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~Helgon

Which Lib for DirectX Editor / GUI ?

8 posts in this topic

Hi, i would like to know whats mostly used for the game editors (I mean the editor to model the terrain, to place objects, set way points, script and so on)

I know that when i used XNA it was possible to render the XNA frame into an ImageField (over a kinda hack.. im not sure anymore how it was done exactly) and then just drag n drop the GUI with the C# WindowsForms editor (in VS).

But how is it done with DirectX? What do people mostly use?

QT
wxWidgets
gtkmm

or is it even possible to do use WindowsForms even with DirectX and C++?

I presume that if the target platform is linux and windows its QT, gtkmm and wxwidgets but what is for example used in an AAA titles like the SC2 Editor, Skyrim etc.

Regards Helgon Edited by ~Helgon
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I use WinForm with C# and the native C++ engine exposed using a CLI C++ layer.
The tricky part is the interactions between managed and native, once you are done with those it's all easy on the C# side. I have played with those before so it was really easy to do for this new editor.

The other tech you mention are all valid options even if they don't offer the same "visual" gui building easiness of C#.. but, of course, the integration has no hidden tricks to be learn.
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You have several options:[list]
[*]use a c++ gui toolkit as you mentioned ( I would pick up Qt )
[*]expose your c++ engine to a high level language. This can easily be done by using [url="http://www.swig.org/"]swig[/url] (java, python, c#, ruby) or by creating a c++/cli layer (c# only)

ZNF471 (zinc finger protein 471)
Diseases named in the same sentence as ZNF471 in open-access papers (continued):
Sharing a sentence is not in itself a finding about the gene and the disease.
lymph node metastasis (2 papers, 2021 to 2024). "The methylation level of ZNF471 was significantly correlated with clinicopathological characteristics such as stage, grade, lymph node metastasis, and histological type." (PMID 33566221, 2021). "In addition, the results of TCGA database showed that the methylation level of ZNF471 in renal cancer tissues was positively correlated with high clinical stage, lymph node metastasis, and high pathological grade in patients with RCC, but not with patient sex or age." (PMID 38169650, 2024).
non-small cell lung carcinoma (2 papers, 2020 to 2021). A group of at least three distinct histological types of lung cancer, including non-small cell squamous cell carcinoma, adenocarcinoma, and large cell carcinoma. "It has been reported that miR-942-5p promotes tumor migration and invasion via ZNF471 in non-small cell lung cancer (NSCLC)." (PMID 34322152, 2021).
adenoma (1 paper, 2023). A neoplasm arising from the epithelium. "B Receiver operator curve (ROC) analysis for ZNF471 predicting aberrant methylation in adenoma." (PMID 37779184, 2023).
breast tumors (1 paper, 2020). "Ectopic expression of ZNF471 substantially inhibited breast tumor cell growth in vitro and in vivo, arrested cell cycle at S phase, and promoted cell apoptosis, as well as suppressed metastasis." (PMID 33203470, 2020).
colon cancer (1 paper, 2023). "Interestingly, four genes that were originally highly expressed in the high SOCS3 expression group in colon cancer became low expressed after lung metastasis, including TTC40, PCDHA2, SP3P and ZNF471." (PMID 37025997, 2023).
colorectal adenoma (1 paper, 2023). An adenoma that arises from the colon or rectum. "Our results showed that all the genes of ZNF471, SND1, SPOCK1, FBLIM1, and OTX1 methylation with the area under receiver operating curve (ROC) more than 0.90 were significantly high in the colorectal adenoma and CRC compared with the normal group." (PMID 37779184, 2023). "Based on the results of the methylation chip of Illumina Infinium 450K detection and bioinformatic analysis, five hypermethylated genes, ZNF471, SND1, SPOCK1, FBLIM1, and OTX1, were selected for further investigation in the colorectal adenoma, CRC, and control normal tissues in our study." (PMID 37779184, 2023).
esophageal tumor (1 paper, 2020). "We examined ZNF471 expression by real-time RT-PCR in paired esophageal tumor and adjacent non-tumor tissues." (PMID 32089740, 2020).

[*]use inter-process communication between your editor and the game ( tcp sockets )
[/list]

[Edit]
Generally speaking, the only things that have to be done to render a scene in an editor is to pass the editor window/panel handle to your c++ engine and call your render function periodically or when the application is idle. Edited by renega_666
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Hi, thanks for the answers.

This C++/CLI layer thing using WindowsForms sounds good but one question. U both mentioned its "c# only". What does that mean?

And do you have maybe a good resource(snippet, tutorial, video ...) which shows me how to directly implement the render frame into a WindowsForm?

Regards Helgon
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Where did we say "C#" only? I can't find it.

Once you are in .NET land, you can code it all in C++/CLI, you can use C#, Visual Basic, F#.. and about a dozen more ports of popular languages on the .NET platform.
It wouldn't be a terribly smart thing to do (because C# is the language the entire .NET is built around) but you can still do it..it's the entire point of something like .NET.
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[quote name='kunos' timestamp='1355042242' post='5008739']
Where did we say "C#" only? I can't find it.
[/quote]


[quote name='renega_666' timestamp='1354982680' post='5008513'][list]
[*]by creating a c++/cli layer (c# only)
[/list]
[/quote]

OK what you say sounds nice. I think that's the way i gonna try it.
As i already asked. Do you maybe have a good resource?

Regards
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hm not that I know of. For me it was trial and error.. google around for .NET Interop and P/Invoke.. those are the things you'll have to get familiar with to move stuff around. If you use C++/CLI you will have to learn the extensions to the language to interact with .NET .
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Personally I'm using Qt, it is easy to hook up your own rendering system in it, and it's a very good GUI toolkit.
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[quote]As i already asked. Do you maybe have a good resource?[/quote]

There is an example here:

http://blog.drorhelper.com/2008/11/how-to-render-managed-net-form-using.html

He uses pInvoke but the concepts remains the same: you have to override the OnPaint method and call your native rendering function Edited by renega_666
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